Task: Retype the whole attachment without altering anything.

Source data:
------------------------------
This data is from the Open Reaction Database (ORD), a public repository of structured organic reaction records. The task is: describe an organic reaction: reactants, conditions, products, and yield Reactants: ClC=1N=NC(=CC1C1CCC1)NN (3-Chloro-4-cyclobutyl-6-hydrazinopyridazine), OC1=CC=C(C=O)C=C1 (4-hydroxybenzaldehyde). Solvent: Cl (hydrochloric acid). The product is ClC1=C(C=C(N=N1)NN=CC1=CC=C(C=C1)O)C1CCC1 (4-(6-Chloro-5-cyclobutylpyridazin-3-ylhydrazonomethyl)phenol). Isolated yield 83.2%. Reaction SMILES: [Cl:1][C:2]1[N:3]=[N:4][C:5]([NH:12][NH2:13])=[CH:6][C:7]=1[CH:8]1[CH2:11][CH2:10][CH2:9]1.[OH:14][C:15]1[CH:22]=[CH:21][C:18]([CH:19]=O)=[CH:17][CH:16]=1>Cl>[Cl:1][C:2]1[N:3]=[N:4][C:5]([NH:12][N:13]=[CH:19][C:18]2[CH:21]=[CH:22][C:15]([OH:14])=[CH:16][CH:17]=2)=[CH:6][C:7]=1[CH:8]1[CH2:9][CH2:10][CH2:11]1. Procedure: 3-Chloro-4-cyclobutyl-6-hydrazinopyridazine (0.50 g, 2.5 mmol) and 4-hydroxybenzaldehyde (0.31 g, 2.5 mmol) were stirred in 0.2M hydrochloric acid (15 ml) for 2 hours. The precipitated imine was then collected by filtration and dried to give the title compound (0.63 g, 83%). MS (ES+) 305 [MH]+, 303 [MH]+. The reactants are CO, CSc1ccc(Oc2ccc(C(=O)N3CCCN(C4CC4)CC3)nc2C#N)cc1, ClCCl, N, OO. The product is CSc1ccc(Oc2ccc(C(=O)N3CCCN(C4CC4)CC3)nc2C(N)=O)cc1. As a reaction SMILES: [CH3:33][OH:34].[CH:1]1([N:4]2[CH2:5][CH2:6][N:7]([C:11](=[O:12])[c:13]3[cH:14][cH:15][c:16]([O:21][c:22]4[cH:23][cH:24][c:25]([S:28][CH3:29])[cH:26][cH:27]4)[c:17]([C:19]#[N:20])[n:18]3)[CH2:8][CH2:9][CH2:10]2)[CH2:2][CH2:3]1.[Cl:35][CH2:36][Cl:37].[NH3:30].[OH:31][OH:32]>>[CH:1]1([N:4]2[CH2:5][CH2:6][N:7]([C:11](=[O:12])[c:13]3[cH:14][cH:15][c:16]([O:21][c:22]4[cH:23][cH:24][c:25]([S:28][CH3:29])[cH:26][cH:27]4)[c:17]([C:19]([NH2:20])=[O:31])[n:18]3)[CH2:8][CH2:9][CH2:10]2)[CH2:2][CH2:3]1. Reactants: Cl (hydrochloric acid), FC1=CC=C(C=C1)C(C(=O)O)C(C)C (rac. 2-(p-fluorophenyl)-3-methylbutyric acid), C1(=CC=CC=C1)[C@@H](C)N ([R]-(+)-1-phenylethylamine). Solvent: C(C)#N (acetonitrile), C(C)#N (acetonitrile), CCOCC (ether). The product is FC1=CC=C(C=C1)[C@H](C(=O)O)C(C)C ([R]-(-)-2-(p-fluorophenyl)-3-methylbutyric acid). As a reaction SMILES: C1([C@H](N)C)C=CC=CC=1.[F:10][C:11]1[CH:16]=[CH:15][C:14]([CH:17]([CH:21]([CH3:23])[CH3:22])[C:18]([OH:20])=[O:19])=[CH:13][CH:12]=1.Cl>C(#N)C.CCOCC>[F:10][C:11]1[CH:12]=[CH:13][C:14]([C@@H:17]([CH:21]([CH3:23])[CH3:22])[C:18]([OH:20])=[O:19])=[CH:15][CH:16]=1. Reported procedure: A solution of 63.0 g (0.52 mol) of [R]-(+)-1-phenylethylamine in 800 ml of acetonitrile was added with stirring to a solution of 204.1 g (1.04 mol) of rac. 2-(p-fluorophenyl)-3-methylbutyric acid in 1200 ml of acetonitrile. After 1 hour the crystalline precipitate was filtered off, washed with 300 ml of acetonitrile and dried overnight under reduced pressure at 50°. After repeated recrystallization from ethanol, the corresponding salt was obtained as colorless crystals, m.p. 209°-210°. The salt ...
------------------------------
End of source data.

This data is from the Open Reaction Database (ORD), a public repository of structured organic reaction records. The task is: describe an organic reaction: reactants, conditions, products, and yield Reactants: ClC=1N=NC(=CC1C1CCC1)NN (3-Chloro-4-cyclobutyl-6-hydrazinopyridazine), OC1=CC=C(C=O)C=C1 (4-hydroxybenzaldehyde). Solvent: Cl (hydrochloric acid). The product is ClC1=C(C=C(N=N1)NN=CC1=CC=C(C=C1)O)C1CCC1 (4-(6-Chloro-5-cyclobutylpyridazin-3-ylhydrazonomethyl)phenol). Isolated yield 83.2%. Reaction SMILES: [Cl:1][C:2]1[N:3]=[N:4][C:5]([NH:12][NH2:13])=[CH:6][C:7]=1[CH:8]1[CH2:11][CH2:10][CH2:9]1.[OH:14][C:15]1[CH:22]=[CH:21][C:18]([CH:19]=O)=[CH:17][CH:16]=1>Cl>[Cl:1][C:2]1[N:3]=[N:4][C:5]([NH:12][N:13]=[CH:19][C:18]2[CH:21]=[CH:22][C:15]([OH:14])=[CH:16][CH:17]=2)=[CH:6][C:7]=1[CH:8]1[CH2:9][CH2:10][CH2:11]1. Procedure: 3-Chloro-4-cyclobutyl-6-hydrazinopyridazine (0.50 g, 2.5 mmol) and 4-hydroxybenzaldehyde (0.31 g, 2.5 mmol) were stirred in 0.2M hydrochloric acid (15 ml) for 2 hours. The precipitated imine was then collected by filtration and dried to give the title compound (0.63 g, 83%). MS (ES+) 305 [MH]+, 303 [MH]+. The reactants are CO, CSc1ccc(Oc2ccc(C(=O)N3CCCN(C4CC4)CC3)nc2C#N)cc1, ClCCl, N, OO. The product is CSc1ccc(Oc2ccc(C(=O)N3CCCN(C4CC4)CC3)nc2C(N)=O)cc1. As a reaction SMILES: [CH3:33][OH:34].[CH:1]1([N:4]2[CH2:5][CH2:6][N:7]([C:11](=[O:12])[c:13]3[cH:14][cH:15][c:16]([O:21][c:22]4[cH:23][cH:24][c:25]([S:28][CH3:29])[cH:26][cH:27]4)[c:17]([C:19]#[N:20])[n:18]3)[CH2:8][CH2:9][CH2:10]2)[CH2:2][CH2:3]1.[Cl:35][CH2:36][Cl:37].[NH3:30].[OH:31][OH:32]>>[CH:1]1([N:4]2[CH2:5][CH2:6][N:7]([C:11](=[O:12])[c:13]3[cH:14][cH:15][c:16]([O:21][c:22]4[cH:23][cH:24][c:25]([S:28][CH3:29])[cH:26][cH:27]4)[c:17]([C:19]([NH2:20])=[O:31])[n:18]3)[CH2:8][CH2:9][CH2:10]2)[CH2:2][CH2:3]1. Reactants: Cl (hydrochloric acid), FC1=CC=C(C=C1)C(C(=O)O)C(C)C (rac. 2-(p-fluorophenyl)-3-methylbutyric acid), C1(=CC=CC=C1)[C@@H](C)N ([R]-(+)-1-phenylethylamine). Solvent: C(C)#N (acetonitrile), C(C)#N (acetonitrile), CCOCC (ether). The product is FC1=CC=C(C=C1)[C@H](C(=O)O)C(C)C ([R]-(-)-2-(p-fluorophenyl)-3-methylbutyric acid). As a reaction SMILES: C1([C@H](N)C)C=CC=CC=1.[F:10][C:11]1[CH:16]=[CH:15][C:14]([CH:17]([CH:21]([CH3:23])[CH3:22])[C:18]([OH:20])=[O:19])=[CH:13][CH:12]=1.Cl>C(#N)C.CCOCC>[F:10][C:11]1[CH:12]=[CH:13][C:14]([C@@H:17]([CH:21]([CH3:23])[CH3:22])[C:18]([OH:20])=[O:19])=[CH:15][CH:16]=1. Reported procedure: A solution of 63.0 g (0.52 mol) of [R]-(+)-1-phenylethylamine in 800 ml of acetonitrile was added with stirring to a solution of 204.1 g (1.04 mol) of rac. 2-(p-fluorophenyl)-3-methylbutyric acid in 1200 ml of acetonitrile. After 1 hour the crystalline precipitate was filtered off, washed with 300 ml of acetonitrile and dried overnight under reduced pressure at 50°. After repeated recrystallization from ethanol, the corresponding salt was obtained as colorless crystals, m.p. 209°-210°. The salt ...